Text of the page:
Review: Clean

4 (out of 5) stars!

THE PLOT: Clean by Juno Dawson is about a privileged 17-year-old girl who goes to rehab for a heroin addiction. Lexi Volkov is an heiress and socialite who is big on the London party scene. Pills, cocaine, heroin, it’s all par for the course when she goes out to flashy events with her edgy boyfriend. But when she almost overdoses, her brother ships her off to an exclusive rehab facility. As she faces her demons and makes friends at the facility, Lexi begins to accept she has a problem. Yet, can she face the true reasons that led her to abuse drugs in the first place…?

RATING: Well-written and well-plotted, with the right mix of humour and emotion, this is undoubtedly a four-star novel. It’s a classic young adult (YA) fiction, with a bit more grit and edge. Not for the faint-hearted, it includes A LOT of swearing and descriptive scenes of drug use, as well as eating disorders, self-harm and a myriad of other mental health issues. However, this is why I loved it. A YA novel that is raw, honest and doesn’t patronise its readers will always have a place in my heart.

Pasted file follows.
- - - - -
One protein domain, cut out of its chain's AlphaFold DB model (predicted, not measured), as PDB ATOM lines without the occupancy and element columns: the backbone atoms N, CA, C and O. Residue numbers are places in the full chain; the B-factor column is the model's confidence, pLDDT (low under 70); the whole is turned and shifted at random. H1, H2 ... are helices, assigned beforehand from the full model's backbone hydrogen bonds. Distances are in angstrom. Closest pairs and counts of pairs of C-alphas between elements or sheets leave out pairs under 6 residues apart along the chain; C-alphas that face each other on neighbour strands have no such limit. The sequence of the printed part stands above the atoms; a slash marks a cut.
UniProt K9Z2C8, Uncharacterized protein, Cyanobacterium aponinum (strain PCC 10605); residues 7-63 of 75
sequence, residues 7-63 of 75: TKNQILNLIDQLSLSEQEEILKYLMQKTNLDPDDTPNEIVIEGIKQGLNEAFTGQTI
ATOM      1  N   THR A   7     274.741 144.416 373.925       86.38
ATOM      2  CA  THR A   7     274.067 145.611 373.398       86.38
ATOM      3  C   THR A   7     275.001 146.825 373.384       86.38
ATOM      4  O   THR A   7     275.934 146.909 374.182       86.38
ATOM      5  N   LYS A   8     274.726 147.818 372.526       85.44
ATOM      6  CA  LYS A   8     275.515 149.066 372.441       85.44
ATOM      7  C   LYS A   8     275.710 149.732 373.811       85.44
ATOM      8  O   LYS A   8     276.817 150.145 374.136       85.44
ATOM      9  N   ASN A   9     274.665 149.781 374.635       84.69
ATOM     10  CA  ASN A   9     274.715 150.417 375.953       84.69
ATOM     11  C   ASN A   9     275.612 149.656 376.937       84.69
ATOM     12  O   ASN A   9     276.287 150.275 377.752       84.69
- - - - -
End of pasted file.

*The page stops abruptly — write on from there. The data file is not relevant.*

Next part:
GOOD BITS: Although this book deals with some dark themes, the character of Lexi was really fun. In particular, I loved how her friendship with transgender anorexic Kendall developed. It was well plotted with a good mix of flashback and first-person narration, then some exciting moments ramped up to a huge climax.

NOT SO GOOD BITS: I felt like most of the characters at the rehab facility were one-dimensional. Given the scope of issues dealt with in the novel, I understand why it needed to fall back on some tropes. But, the black girl was a sassy overweight, American and the boy with OCD was a posh, white guy who went to Eton. It felt like the author wanted to be diverse but was held back from going all the way to create more complex side-characters.

OVERALL: If you’re a fan of Gossip Girl, this is a book for you. I’d also recommend this novel for fans of Junk by Melvin Burgess and the Georgia Nicholson series by Louise Rennison. Despite the dark themes, it’s a funny book which was easy and quick to read so it dragged me out of a reading slump.